I think all of my books deal with the issue of finding a path that feels true to oneself regardless of society’s expectations. My heroines are all trying to pursue their artistic passions even though they should be thinking of marriage, and my heroes tend to be unconventional and rebellious, too. However, I also feel pretty strongly about honor and loyalty, which makes things interesting for my characters – how can they be true to themselves without betraying those around them?


Beyond that, all of my main characters tend to be some combination of smart and funny. They tend to laugh a lot. I guess I feel that no matter how bad things are, there is always something to laugh about, and I think their humor makes them feel more real than if they were dark and brooding all the time. (Although they do their fair share of brooding too!)

What compels you to write?

 
I absolutely love to tell stories. I make up stories in my head all the time. I’ll see someone on the street and create a whole back story for them without ever having a conversation. Writing is a better outlet for my storytelling tendencies than making up stories about me. In an effort to keep my friendships, I put my fictions on the page rather than in my relationships.


I also think writing is a deep act of connection. Writing lets me connect with readers, makes me feel like my voice has been heard, and gives me a way to show myself to others. It’s also cathartic; even though my characters aren’t autobiographical, I learn more about myself through my writing than anything else.

Your writing has been called fun and feisty—is it?

 
Ha! I hope so! It would probably be more accurate to say that my characters tend to be fun and feisty, and their interactions with each other are meant to be entertaining. But my books aren’t entirely light romps – there’s emotional depth in them, too, as the characters learn more about each other and dig deeper into their own souls.

Will we see Madeleine and Ferguson again? Are you working on your next book? Do you have anything else being published this year?

 
Madeleine and Ferguson play a supporting role in SCOTSMEN PREFER BLONDES, and may make an appearance in Ferguson’s sister Ellie’s story, THE MARQUESS WHO LOVED ME. 


I’m working on THE MARQUESS WHO LOVED ME and have written the first part already. It should be out later this year. I have a glimmer of an idea for Prudence, the fourth member of the Muses of Mayfair – if she cooperates (uncharacteristically!) her story will come out in fall 2012.

Please recommend a few books to put on my reading list.

 
If you read paranormals, the book at the absolute top of my list if Kresley Cole’s Lothaire, which I’ve been looking forward to for years. I predict that it will be the hot paranormal book of the season.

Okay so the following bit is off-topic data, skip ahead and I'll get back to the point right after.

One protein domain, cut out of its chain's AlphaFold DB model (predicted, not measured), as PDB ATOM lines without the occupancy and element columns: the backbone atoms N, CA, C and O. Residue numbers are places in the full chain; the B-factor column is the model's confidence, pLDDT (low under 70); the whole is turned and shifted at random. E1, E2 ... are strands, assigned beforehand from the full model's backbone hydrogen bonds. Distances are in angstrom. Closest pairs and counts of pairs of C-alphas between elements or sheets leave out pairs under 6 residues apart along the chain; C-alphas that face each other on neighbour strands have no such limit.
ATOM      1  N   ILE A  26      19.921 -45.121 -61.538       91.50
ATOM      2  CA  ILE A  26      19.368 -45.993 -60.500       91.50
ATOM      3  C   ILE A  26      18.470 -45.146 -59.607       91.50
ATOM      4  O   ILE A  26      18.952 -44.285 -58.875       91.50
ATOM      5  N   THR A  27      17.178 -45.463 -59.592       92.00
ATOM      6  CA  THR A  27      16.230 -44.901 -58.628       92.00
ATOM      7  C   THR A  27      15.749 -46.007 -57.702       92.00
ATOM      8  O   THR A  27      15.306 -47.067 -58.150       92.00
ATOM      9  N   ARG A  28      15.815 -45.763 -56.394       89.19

In the Regency/historical world, I can’t wait for A Rogue by Any Other Name by Sarah MacLean. I’m also looking forward to Anna Randol’s debut novel, A Secret in Her Kiss—it’s set in the Ottoman empire, which is a refreshing change.




About the book:
 
She never wanted marriage...

When a friend is forced to consider a marriage of convenience, Lady Amelia Staunton is determined to rescue her. But her plans trap her in an illicit seduction, and Amelia must marry him herself. Malcolm’s all-consuming kisses and devilish humor might make up for her lost freedom, but she believes he will force her to abandon the Gothic romances she yearns to write. Since she can’t escape him, she must distract him from her secret...

He isn’t looking for love...

A powerful autocrat with a well-hidden rebellious streak, Malcolm MacCabe doesn’t need another beautiful mistress – he needs an obedient wife. Obedience is not one of Amelia’s virtues. But he’s too enthralled by her wit and passion to let her go – even if it means risking the political reputation he is building to save his clan.

Their hearts can’t survive the scandal...

Despite their intentions, every wicked embrace binds them together. But as their conflicting desires combust into insatiable hunger and unavoidable ruin, they must decide whether to pursue their personal destinies alone – or fight for the love that could destroy them both. 



About the author:

Sara Ramsey writes fun, feisty Regency historical romances. She won the prestigious 2009 Romance Writers of America ® Golden Heart award with her first book, Scotsmen Prefer Blondes (formerly titled An Inconvenient Marriage). The prequel, Heiress Without A Cause (formerly titled One Night to Scandal), was a 2011 Golden Heart finalist.

Sara grew up in a small town in Iowa, and her obsession with fashion, shoes, and all things British is clearly a rebellion against her hopelessly uncool youth. She graduated from Stanford University in 2003 with a degree in Symbolic Systems (also known as cognitive science) and a minor in history. Sara subsequently worked at Google for seven years in a variety of sales, management, and communications roles. She left Google in 2010 to pursue her writing career full time. Read all about her Regency obsessions and upcoming works at www.SaraRamsey.com.